Perfect days don't lend themselves well to funny posts. Funny is what you use to make hard days acceptable. Yesterday was so great, it doesn't have to be funny. I hope today is too great to be funny, too--I'm off to build a bookshelf!

Saturday, June 7, 2008

Up for grabs

I got this lamp from a dear friend who used it in art classes she taught to delinquents, during their still life unit. She got it from another dear friend who had it in her apartment during college. It was a very important apartment, as I also lived there. She got it from her great-grandmother. As you can see, this lamp has had an illustrious history. And now it is ready to continue its journey. At your house.

Anyone? Anyone?

For some reason I find myself too attached to this lamp to simply take it to Savers; I would like to see it go to a good home. If that good home is your home, let me know.

Thursday, June 5, 2008

Boys will be boys, girls will be girls

Based on the fact that he has had his hiking boots for a decade of heavy use, Ryan decided that it was time for a new pair. I learned through hard experience the woes of his searching for footwear, but went along for the ride nonetheless and discovered an interesting quirk of my own in the process.

Ok, ladies, who's gonna back me up? Who wanted to be twins with their best friend in elementary school? Come on, you know you did. I myself tried on occasion to select friends with long blonde hair like mine and coordinate such that we would have our hair "permed" (the overnight wet braids? 'Member those?) on the same day. Sleepovers were particularly appealing in that they afforded the opportunity to coordinate outfits and hairstyles to the minutia. I, being a highly uptight child, was very invested in maximizing twinliness in all of my friendships as frequently as possible.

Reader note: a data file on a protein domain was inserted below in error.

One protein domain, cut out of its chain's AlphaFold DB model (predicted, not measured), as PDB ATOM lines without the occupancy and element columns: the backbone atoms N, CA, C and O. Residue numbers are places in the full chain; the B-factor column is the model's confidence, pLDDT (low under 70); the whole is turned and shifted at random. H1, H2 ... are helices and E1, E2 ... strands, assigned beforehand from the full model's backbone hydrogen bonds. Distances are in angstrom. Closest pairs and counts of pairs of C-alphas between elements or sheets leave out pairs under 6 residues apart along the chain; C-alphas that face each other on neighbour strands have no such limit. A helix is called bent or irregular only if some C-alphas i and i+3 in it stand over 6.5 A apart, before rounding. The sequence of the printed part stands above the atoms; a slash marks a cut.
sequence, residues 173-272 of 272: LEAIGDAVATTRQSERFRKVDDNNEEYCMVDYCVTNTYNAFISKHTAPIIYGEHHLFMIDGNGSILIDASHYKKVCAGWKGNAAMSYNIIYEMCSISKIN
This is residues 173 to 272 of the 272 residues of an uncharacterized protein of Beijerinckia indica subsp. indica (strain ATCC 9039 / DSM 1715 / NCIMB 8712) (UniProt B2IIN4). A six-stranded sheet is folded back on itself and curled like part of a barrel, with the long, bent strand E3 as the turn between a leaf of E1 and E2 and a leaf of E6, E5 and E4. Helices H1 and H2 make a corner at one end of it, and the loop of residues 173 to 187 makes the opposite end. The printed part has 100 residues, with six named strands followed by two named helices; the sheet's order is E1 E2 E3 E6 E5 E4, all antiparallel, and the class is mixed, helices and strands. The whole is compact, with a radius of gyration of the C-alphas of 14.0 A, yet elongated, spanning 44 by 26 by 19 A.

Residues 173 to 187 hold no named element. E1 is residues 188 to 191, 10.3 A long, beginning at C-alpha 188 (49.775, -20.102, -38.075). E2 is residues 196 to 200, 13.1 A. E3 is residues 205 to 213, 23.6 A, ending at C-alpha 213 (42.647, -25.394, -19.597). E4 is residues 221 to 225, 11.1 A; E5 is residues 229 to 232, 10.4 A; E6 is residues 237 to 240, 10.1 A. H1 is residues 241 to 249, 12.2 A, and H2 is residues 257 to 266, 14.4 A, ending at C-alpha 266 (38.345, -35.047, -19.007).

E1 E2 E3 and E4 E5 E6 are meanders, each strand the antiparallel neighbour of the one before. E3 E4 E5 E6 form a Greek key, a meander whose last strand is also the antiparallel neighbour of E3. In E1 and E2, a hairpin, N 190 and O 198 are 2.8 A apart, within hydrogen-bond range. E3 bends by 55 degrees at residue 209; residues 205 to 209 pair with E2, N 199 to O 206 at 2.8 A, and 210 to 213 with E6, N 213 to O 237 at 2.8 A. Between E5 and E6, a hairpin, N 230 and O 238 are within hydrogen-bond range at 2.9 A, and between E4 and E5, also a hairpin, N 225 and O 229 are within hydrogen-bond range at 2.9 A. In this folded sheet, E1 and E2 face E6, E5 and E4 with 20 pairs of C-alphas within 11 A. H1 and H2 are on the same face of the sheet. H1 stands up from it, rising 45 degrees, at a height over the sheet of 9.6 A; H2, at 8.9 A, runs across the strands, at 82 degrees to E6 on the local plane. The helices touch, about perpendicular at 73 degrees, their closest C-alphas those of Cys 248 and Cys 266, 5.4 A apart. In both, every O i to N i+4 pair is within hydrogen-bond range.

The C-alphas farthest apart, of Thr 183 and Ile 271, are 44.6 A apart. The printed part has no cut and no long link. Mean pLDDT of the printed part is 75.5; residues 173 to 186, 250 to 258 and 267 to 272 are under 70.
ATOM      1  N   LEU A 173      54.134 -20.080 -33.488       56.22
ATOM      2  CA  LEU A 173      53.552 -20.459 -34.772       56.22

However, I didn't realize that this impulse still smoldered within until Ryan and I were sitting in the shoe section at REI.

Me: "Honey, look! Those are the same as my boots, but for men! I love mine, you should get those!"

Ryan, looking perplexed, asks for the boots in a size One Million.

Ryan, to salesperson: "Nope, these aren't the ones. Can I try on those others in a size One Million?"

Me [beginning to panic]: "Are you sure you didn't like those? They sure looked nice. I really liked them. They are expensive, they have to be good. Maybe you should try them on again?"

Ryan: "Naw, they rubbed my big toe. I'm going to try on those others."

Me [relinquishing dignity with every passing second]: "But, um, we could be twins! You know? Twins?"

Ryan: ?

He left with the others. I'm still not quite over it.

Once we arrived home, he, naturally, took the boots out of the box, put in the new insoles, etc. He tried them on, he pranced around.

And then he held up the box, said "Hey! Watch this!" and punched a hole through it.

I could scarcely believe my eyes. He exuded precisely the same energy as a small boy who has gleefully knocked down a lovingly constructed, perfectly even tower of blocks. He fairly shined.

Of course, I giggled. What could I do? He didn't see what was so funny. The impulse was unavoidable; who wouldn't want to punch through that big pristine piece of cardboard?

I asked him to let me take a picture of him with his arm through the hole he created, but he said I was strange for thinking it was so funny and so, to show me what, in fact, would be funny, he stuck his head through. The better to blog you with, my dear.